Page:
Threetowners School music classes

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Hughie
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Threetowners School music classes

Post by Hughie » Wed Jan 18, 2012 12:57 pm

Looking back. What were the songs that were your favourites during music classes when you were at school?

For me one tune I couldn't get out of my head included the words by a cabin boy on a sinking ship. "I've a father a mother in old London? town and tonight they will weep for me". Been trying to play it on my moothie - sounds like a Geordie tune to me. Anyone know the title?

So can you recall the songs you sang with gusto back then during your school's music classes?

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Re: Threetowners School music classes

Post by hahaya2004 » Wed Jan 18, 2012 1:20 pm

I think you mean "The Mermaid", Hughie.

http://www.singup.org/songbank/song-ban ... e-mermaid/" onclick="window.open(this.href);return false;

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Re: Threetowners School music classes

Post by Meg » Wed Jan 18, 2012 8:36 pm

I think Penny Tray mentioned Fanny Watters repertoire that was burned into the brain of anyone who attended her music classes - songs including Hearts of Oak, Soldier Soldier, John Brown's Body, Mingulay Boat Song (maybe that was Mrs McDougall at the academy) Marie's Wedding and Bobby Shaftoe.

I am sure there are tons more - come on PT - get with the music :-)

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Re: Threetowners School music classes

Post by down south » Thu Jan 19, 2012 4:40 pm

I've not long ago elsewhere on-site remembered lots of the Scots songs we sang at the Academy with Mrs McDougall. Here's a couple more good rousing ones: The Campbells are Coming and My Bonnie Lies over the Ocean.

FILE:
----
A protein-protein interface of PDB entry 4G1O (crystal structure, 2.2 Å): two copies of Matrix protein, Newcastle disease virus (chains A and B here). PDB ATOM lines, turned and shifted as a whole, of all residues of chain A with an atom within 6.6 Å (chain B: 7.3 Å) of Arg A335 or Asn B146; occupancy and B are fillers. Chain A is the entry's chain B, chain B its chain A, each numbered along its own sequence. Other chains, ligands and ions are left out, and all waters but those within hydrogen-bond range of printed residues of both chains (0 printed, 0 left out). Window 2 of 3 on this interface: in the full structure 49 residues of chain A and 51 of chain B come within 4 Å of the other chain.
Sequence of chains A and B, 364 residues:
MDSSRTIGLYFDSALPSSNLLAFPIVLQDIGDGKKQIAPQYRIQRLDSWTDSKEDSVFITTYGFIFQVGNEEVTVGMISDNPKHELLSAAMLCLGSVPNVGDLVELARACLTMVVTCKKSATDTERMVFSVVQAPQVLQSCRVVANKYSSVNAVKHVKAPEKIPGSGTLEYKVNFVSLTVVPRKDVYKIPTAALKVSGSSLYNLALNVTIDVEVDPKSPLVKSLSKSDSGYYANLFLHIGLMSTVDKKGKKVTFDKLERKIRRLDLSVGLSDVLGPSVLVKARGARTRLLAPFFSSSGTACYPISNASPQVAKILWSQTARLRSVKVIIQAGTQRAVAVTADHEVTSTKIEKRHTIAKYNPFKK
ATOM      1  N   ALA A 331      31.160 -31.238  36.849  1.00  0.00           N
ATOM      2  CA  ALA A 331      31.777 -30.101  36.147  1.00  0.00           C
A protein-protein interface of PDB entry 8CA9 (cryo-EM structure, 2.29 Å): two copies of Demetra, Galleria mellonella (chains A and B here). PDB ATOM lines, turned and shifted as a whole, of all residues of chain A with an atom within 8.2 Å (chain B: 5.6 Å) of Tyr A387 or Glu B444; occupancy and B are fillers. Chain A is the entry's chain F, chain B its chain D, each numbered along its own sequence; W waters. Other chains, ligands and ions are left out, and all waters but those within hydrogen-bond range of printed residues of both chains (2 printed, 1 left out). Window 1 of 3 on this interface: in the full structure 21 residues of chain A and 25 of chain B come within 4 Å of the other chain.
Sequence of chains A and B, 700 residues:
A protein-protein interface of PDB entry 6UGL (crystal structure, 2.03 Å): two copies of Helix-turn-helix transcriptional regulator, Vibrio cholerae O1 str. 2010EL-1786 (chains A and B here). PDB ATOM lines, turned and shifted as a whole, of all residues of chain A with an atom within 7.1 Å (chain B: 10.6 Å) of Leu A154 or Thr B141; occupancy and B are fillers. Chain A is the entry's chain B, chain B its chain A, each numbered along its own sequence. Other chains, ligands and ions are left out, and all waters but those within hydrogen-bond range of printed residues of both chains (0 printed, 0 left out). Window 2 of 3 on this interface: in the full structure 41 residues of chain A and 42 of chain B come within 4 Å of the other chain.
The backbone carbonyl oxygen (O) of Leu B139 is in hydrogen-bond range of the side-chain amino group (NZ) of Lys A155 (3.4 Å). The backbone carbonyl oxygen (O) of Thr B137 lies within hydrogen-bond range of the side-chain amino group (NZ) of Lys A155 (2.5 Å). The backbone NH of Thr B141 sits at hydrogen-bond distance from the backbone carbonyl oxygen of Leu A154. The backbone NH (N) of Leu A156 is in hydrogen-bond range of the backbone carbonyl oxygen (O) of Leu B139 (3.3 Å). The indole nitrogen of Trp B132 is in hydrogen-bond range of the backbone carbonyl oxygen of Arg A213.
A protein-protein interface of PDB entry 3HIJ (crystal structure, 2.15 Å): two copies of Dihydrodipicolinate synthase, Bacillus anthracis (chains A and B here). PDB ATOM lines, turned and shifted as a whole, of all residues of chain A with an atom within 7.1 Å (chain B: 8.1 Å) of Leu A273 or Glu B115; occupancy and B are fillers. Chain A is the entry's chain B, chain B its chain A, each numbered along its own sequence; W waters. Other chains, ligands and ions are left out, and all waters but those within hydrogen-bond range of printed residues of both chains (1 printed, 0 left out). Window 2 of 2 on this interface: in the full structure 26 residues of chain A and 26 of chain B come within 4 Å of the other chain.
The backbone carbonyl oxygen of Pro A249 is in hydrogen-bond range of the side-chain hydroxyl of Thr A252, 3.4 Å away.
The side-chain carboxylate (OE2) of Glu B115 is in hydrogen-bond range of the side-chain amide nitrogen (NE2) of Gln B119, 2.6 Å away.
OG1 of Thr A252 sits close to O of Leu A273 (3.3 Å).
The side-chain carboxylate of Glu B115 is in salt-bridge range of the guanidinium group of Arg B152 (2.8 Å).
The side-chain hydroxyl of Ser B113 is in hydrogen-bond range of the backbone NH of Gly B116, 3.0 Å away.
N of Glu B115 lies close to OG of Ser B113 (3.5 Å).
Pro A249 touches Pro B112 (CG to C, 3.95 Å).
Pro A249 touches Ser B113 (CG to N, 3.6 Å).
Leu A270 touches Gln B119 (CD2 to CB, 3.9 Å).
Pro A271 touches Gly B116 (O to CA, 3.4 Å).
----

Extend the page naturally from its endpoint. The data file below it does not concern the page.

On a quieter ( and less Scottish ) note, I rather liked Shenandoah:

Oh Shenandoah, I long to hear you
Away, you rolling river;
Oh Shenandoah, I long to hear you;
Away I'm bound to go
'Cross the wide Missouri.

And here's one that should chime with Hughie and all our Aussie readers :in primary school we used to sing that famous Australian ditty Kookaburra Sits in the Old Gum Tree a lot; a Round of course, like Frere Jacques ( which we also sang ).

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Re: Threetowners School music classes

Post by georgeflemingard » Sun Jan 22, 2012 5:58 am

I remember Miss Waters at Eglington school, and our class trying to sing frere Jacques. She would have half the class start the song, then a few Bars later the rest of the class would join in singing the same words the first lot had already sung. I don't know what you call this kind of singing but I would love to have been a fly on the wall listening to what could only be a terrable noise. Nobody knew what they were singing about as it was in french. I remember it sounded like, Frery jacko, frery jacko stormy vou stormy vou and so on. I think miss Waters must have done this just to get a good laugh.
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Re: Threetowners School music classes

Post by down south » Sun Jan 22, 2012 4:41 pm

Full words for Frere Jacques, with translation:

Frere Jacques, Frere Jacques ( Brother Jacques );
Dormez-vous, dormez-vous ? ( Are you asleep ? )
Sonnez les matines, sonnez les matines ( Ring the bell for matins )
Ding dang dong, ding dang dong.